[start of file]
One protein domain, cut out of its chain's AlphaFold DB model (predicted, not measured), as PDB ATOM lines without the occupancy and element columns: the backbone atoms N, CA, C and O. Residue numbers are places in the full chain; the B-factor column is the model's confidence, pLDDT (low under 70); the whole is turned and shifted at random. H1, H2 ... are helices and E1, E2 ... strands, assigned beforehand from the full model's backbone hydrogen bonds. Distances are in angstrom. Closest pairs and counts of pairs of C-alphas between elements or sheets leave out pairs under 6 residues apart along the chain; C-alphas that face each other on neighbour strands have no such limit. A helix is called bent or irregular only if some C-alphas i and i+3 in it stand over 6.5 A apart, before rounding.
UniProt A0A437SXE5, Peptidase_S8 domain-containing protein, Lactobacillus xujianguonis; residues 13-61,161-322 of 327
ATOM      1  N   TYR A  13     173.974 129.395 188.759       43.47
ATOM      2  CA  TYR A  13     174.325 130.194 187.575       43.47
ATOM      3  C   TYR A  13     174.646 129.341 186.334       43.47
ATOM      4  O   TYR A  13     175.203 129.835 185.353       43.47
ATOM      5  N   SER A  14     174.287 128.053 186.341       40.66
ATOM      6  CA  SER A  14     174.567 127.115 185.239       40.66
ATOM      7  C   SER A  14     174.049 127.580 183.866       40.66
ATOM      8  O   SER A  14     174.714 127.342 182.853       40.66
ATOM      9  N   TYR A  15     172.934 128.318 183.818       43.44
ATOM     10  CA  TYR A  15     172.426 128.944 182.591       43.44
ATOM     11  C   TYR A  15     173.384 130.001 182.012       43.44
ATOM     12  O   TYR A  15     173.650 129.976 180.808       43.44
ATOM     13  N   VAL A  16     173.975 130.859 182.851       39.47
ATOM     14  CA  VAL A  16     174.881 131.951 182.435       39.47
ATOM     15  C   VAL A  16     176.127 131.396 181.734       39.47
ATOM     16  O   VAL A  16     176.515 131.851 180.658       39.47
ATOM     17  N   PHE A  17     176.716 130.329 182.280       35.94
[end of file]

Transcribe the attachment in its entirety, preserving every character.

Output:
One protein domain, cut out of its chain's AlphaFold DB model (predicted, not measured), as PDB ATOM lines without the occupancy and element columns: the backbone atoms N, CA, C and O. Residue numbers are places in the full chain; the B-factor column is the model's confidence, pLDDT (low under 70); the whole is turned and shifted at random. H1, H2 ... are helices and E1, E2 ... strands, assigned beforehand from the full model's backbone hydrogen bonds. Distances are in angstrom. Closest pairs and counts of pairs of C-alphas between elements or sheets leave out pairs under 6 residues apart along the chain; C-alphas that face each other on neighbour strands have no such limit. A helix is called bent or irregular only if some C-alphas i and i+3 in it stand over 6.5 A apart, before rounding.
UniProt A0A437SXE5, Peptidase_S8 domain-containing protein, Lactobacillus xujianguonis; residues 13-61,161-322 of 327
ATOM      1  N   TYR A  13     173.974 129.395 188.759       43.47
ATOM      2  CA  TYR A  13     174.325 130.194 187.575       43.47
ATOM      3  C   TYR A  13     174.646 129.341 186.334       43.47
ATOM      4  O   TYR A  13     175.203 129.835 185.353       43.47
ATOM      5  N   SER A  14     174.287 128.053 186.341       40.66
ATOM      6  CA  SER A  14     174.567 127.115 185.239       40.66
ATOM      7  C   SER A  14     174.049 127.580 183.866       40.66
ATOM      8  O   SER A  14     174.714 127.342 182.853       40.66
ATOM      9  N   TYR A  15     172.934 128.318 183.818       43.44
ATOM     10  CA  TYR A  15     172.426 128.944 182.591       43.44
ATOM     11  C   TYR A  15     173.384 130.001 182.012       43.44
ATOM     12  O   TYR A  15     173.650 129.976 180.808       43.44
ATOM     13  N   VAL A  16     173.975 130.859 182.851       39.47
ATOM     14  CA  VAL A  16     174.881 131.951 182.435       39.47
ATOM     15  C   VAL A  16     176.127 131.396 181.734       39.47
ATOM     16  O   VAL A  16     176.515 131.851 180.658       39.47
ATOM     17  N   PHE A  17     176.716 130.329 182.280       35.94